Self-sabotage is when you act in ways that unconsciously move you farther away from an intimate connection with your partner. One or both partners could be doing it. Let’s talk about the common ways people self-sabotage their relationships and why they do it.
Reasons why people self-sabotage
Trauma: trauma from childhood and past relationships can have an effect on how people conduct their present relationships. Trauma can cause issues with trust, self-esteem, anxiety, depression, abandonment, and rejection all of which influence your actions.
Fear: fear of getting hurt can make you act in ways that risk your relationships. It can make it difficult to open up when relationships require openness and trust to survive. Fear of rejection and fear of intimacy are also common fears.
Self-esteem: a low opinion of yourself can make you feel undeserving of love and the relationship making you push your partner away. Poor self-esteem can also make it difficult overall to meet someone.
Ways people self-sabotage
Criticism: constantly criticizing your partner. If all you ever talk about it what the other is doing wrong, you may be self-sabotaging the relationship.
Blaming: constant blaming creates emotional distance with the person feeling inadequate.
Defensiveness: out of self-defence, you can be defensive when your partner raises an issue instead of being open to hearing them out and fixing it.
Ghosting: cutting off all communication and leaving the other party unclear about where things stand is an act of self-sabotage.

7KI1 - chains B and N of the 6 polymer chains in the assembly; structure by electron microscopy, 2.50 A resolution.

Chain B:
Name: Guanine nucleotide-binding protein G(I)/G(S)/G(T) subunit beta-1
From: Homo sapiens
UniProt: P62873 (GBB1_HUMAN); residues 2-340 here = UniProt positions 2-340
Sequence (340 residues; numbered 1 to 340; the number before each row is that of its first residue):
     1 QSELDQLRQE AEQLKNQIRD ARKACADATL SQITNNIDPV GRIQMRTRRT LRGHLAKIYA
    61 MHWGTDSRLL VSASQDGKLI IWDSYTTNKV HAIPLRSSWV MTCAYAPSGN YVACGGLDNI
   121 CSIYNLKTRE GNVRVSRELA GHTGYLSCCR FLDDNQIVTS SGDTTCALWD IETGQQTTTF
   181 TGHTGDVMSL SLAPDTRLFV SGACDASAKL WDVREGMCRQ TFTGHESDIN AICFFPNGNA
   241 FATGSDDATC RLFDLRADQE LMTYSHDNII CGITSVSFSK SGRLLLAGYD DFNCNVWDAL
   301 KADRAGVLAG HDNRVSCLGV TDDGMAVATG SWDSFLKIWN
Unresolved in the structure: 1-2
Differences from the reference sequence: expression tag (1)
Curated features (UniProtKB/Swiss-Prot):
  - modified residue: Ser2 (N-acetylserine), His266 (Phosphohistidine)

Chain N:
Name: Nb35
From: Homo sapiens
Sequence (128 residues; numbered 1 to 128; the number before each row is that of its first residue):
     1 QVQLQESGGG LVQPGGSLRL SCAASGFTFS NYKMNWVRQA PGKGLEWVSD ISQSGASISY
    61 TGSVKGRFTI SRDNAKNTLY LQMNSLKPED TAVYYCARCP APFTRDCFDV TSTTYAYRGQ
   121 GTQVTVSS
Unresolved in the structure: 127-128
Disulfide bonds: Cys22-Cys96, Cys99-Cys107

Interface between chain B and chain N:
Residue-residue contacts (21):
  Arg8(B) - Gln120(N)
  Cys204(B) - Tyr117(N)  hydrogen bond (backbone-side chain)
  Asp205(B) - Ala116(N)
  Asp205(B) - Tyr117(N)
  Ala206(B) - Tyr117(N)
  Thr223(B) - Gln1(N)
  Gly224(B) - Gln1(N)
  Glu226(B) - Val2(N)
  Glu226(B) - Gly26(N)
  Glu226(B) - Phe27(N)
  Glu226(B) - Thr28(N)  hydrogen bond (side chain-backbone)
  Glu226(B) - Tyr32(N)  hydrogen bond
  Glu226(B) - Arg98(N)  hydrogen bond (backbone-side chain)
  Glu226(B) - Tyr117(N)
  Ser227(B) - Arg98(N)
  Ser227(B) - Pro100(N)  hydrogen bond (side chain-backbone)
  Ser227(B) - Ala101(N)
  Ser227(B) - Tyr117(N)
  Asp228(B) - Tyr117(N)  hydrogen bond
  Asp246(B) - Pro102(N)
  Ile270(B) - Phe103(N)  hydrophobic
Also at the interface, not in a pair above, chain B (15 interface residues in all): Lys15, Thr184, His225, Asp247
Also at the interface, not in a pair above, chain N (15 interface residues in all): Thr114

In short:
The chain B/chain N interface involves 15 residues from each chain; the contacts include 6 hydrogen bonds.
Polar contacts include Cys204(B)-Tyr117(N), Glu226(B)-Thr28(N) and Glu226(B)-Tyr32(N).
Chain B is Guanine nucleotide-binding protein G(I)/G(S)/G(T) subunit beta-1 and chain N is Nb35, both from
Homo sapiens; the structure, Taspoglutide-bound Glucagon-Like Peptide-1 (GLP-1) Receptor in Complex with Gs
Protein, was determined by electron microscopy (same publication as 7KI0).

Infidelity: unfaithfulness is one of the most common ways people self-sabotage their relationships.
Co-dependency: this is an unhealthy relationship where you desperately need the other person, and they need to be needed is co-dependent. You each need to have your own separate lives and be individuals.
Mind games: using mind games to constantly test your partner is a recipe for disaster. For example, things like trying to make your partner jealous.
Withdrawing: instead of addressing any problems that arise you pull away and distance yourself or ignore the problem or hide your emotions or ignore your partner altogether. You just give up on fixing things, for example, because of a tendency to be conflict avoidant.
Comparing your relationship with others: no one likes being compared to other people. Comparing your partner or relationship to others can be beneficial in exposing things like key red flags and negative if you’re doing things like comparing your partner’s appearance to other people.
Still in touch with exes: staying involved with exes who you still hold a torch for especially if you’re doing so in secret, is classic self-sabotage.
Insecurity: anxiety, possessiveness, and jealousy fuelled by insecurity jeopardize a relationship, especially where there’s no reason to worry about infidelity.
Controlling: for a variety of reasons including fear, you may feel the need to be in control of the relationship to avoid being hurt or being the one who’s being controlled. No one likes to be controlled.
Unrealistic expectations: it’s reasonable to expect good things from your relationship and partner, however, it’s important to make sure you’re not setting unattainable standards secretly hoping they will fail thus proving you right in your scepticism of the relationship and your partner. This is closely linked to perfectionism.
Some examples of how people self-sabotage include
- Not discussing your feelings
- Poor communication about your needs
- Saying yes when you want to say no
- Not setting boundaries
- Using criticism or contempt
- Creating a lot of conflicts
- Giving the silent treatment
- Ghosting the other person
- Lying or cheating
- Talking negatively about yourself to your partner
- Abusing substances
- Isolating yourself
- Being controlling
- Being extremely jealous
- Looking for a flaw in your partner and focusing on it
- Not being committed
- Withholding sex and touch
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